Stanage Pole can be found high on the moors behind Stanage Edge. A wooden pole has stood here for hundreds of years marking the border of Derbyshire and South Yorkshire, Hathersage and Sheffield and probably the ancient kingdoms of Mercia and Northumbria. It is on an ancient packhorse route known as the Long Causeway and must have been a useful landmark to travellers over the years. It’s still important today as a focus for walkers and cyclists.
We believe the last pole was erected in 1915 by Sheffield Corporation. In 2015 it was in danger of falling and so was taken down for safety reasons. With the help of the British Mountaineering Council and other local supporters the pole was replaced in a public ceremony on 17th April 2016 , the 65th anniversary of the National Park. Over 400 people came to watch the pole being hoisted into place with ropes, tripods and man-power, primarily volunteers from the British Mountaineering Council.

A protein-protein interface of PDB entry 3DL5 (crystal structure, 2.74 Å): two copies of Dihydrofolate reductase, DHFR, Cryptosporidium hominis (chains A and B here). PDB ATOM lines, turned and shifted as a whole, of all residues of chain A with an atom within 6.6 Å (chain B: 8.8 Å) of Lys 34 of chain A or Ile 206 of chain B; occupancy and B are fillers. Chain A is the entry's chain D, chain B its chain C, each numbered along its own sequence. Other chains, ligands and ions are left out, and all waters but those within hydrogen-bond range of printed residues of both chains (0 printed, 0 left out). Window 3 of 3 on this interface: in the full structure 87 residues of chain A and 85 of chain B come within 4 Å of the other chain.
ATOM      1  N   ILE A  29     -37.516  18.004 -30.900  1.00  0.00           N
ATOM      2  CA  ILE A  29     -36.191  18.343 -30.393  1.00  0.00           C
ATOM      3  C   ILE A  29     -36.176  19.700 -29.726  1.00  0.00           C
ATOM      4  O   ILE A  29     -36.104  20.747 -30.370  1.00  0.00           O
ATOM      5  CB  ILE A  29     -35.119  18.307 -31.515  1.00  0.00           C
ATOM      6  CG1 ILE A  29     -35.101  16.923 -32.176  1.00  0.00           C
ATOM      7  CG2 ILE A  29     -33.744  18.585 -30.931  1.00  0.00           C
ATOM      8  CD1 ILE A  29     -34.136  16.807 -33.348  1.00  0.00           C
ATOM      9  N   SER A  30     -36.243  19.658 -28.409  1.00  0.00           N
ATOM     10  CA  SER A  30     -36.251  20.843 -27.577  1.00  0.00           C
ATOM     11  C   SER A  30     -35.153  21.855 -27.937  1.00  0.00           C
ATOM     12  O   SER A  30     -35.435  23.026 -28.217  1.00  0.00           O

Many individuals and organisations were involved in the design and the preparation of the new pole including antique restorer/ designer Chris Wells, Sheffield Clarion Ramblers, the Cutlers’ Company, Durham Foundry (Sheffield) Ltd, Hope Cement Works and officers of the Authority. The new pole is a larch tree trunk sourced from one of the small plantations adjacent to the Long Causeway. It is located within a steel socket in its original position between two boulders. A circlet of iron-work gives a sense of grandeur whilst significant location-focused information can be found on the cast-iron foot. Planning permission for the replacement pole was granted on 12th February 2016.
For more information about the history of the Stanage Pole have a look at this edition of ACID Newsletter (4MB).
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